That means that between 2010/11 and 2015/16, the five full years of Government spending covered by this Parliament, we will have increased HMRC’s compliance yield by almost 70 per cent, from £14.7 billion to £24.5 billion. And HMRC will have done this while having found net savings of 18 per cent of its total expenditure
This is the Government’s track record on supporting HMRC in the fight against non-compliance – and it is a record of which I am personally very proud.
But – as I said at the outset – we need to aim to create a balance here.
And while we absolutely want HMRC to focus its energy on ensuring maximum compliance…
We also want to make sure we create a tax system here which means that Britain remains a great place to do business. A great place for honest individuals and honest businesses to thrive, create wealth and pay their fair taxes.
So to support businesses we have reduced the main rate of corporation tax – over the last three years – from 28 per cent to 23 per cent.
And – by 2015 – we will have reduced that level to 20 per cent – the joint lowest level in the G20.
We’ve also cut the rate of corporation tax for companies with small profits from 21 per cent to 20 per cent.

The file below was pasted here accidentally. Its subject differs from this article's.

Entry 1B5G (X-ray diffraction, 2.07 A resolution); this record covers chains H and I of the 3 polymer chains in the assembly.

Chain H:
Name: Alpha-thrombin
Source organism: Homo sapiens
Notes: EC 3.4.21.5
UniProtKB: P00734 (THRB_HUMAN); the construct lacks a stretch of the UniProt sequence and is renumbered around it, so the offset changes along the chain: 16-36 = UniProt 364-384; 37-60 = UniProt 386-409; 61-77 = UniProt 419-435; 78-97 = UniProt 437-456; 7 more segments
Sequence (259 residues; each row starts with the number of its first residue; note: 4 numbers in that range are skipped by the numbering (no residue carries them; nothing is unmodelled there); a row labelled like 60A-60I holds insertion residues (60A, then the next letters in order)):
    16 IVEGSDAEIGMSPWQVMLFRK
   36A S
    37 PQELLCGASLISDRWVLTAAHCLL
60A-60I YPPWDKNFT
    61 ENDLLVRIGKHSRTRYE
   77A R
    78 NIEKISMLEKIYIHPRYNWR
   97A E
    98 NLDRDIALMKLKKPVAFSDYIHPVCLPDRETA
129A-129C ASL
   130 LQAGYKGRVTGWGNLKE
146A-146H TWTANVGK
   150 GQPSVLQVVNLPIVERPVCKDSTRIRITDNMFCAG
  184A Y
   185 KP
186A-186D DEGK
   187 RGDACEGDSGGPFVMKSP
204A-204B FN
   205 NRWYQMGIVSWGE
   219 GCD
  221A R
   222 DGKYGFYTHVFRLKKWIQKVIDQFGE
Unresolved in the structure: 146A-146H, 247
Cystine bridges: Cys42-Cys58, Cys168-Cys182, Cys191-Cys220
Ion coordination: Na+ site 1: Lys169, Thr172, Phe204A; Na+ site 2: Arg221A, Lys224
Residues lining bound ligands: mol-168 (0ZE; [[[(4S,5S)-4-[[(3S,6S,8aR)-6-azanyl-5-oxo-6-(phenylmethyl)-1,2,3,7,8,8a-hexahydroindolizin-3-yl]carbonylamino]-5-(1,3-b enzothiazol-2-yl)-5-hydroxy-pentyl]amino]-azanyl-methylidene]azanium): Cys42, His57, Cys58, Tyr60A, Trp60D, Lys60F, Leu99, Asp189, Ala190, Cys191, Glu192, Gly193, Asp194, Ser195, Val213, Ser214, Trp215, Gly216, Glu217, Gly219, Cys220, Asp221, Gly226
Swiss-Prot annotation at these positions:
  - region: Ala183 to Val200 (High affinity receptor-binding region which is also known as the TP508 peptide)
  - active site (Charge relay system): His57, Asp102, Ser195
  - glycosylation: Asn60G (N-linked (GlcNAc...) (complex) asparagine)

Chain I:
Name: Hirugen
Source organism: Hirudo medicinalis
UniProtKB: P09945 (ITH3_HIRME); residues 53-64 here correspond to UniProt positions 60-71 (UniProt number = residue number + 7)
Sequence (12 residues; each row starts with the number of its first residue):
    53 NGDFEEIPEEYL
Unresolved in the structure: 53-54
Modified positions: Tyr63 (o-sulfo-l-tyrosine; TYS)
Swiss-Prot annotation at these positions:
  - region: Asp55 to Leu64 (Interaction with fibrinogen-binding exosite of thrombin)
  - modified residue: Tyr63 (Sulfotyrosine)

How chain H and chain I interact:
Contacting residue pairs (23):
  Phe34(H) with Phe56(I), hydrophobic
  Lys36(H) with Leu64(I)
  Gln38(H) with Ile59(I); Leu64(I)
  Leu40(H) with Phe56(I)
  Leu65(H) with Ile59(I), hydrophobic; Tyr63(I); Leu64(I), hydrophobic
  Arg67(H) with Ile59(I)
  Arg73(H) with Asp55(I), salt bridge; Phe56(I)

We’ve introduced the ‘Patent Box’ which applies a tax rate of 10 per cent to profits from the development and exploitation of patents.
We’re providing £100 million in tax reliefs for creative and high-tech industries.
We’ve introduced the Seed Enterprise Investment Scheme, which offers generous tax relief incentives to investors in business start-ups.
We introduced an Entrepreneurs Relief in 2010.
So if someone sells or closes a business, they will only pay 10 per cent Capital Gains Tax on any qualifying profits.
And from April 2014, we are introducing an Employment Allowance that will reduce the cost of paying Employer National Insurance Contributions by up to £2,000 for businesses and charities.
These actions are all about encouraging business to invest.
To invest in growth.
And in jobs.
And they’re measures that have seen companies keep their operations here.
That have seen companies move their operations here, as has happened with WPP, Rowan and Lancashire.
And they’re measures that have seen companies expand their operations here – the Patent Box for example, was crucial in securing an investment of £500m by Glaxo Smith Klein, which is set to create 1,000 new jobs in Cumbria.
But having a competitive tax system isn’t just about setting low levels.
It’s about making sure that those levels are effectively and fairly managed.
And that’s why we’re working hard to improve tax transparency.
To cut loop-holes.
And to grant HMRC new powers to tackle avoidance and evasion.
For example, on improving tax transparency, just last week the Prime Minister announced the Government’s commitment to publish a register of the beneficial owners of limited companies.
Which is a move that will discourage tax evasion, by removing the cloak of secrecy that currently surrounds company ownership and enables some individuals and businesses to keep the full picture of their income, profits and assets hidden from HMRC.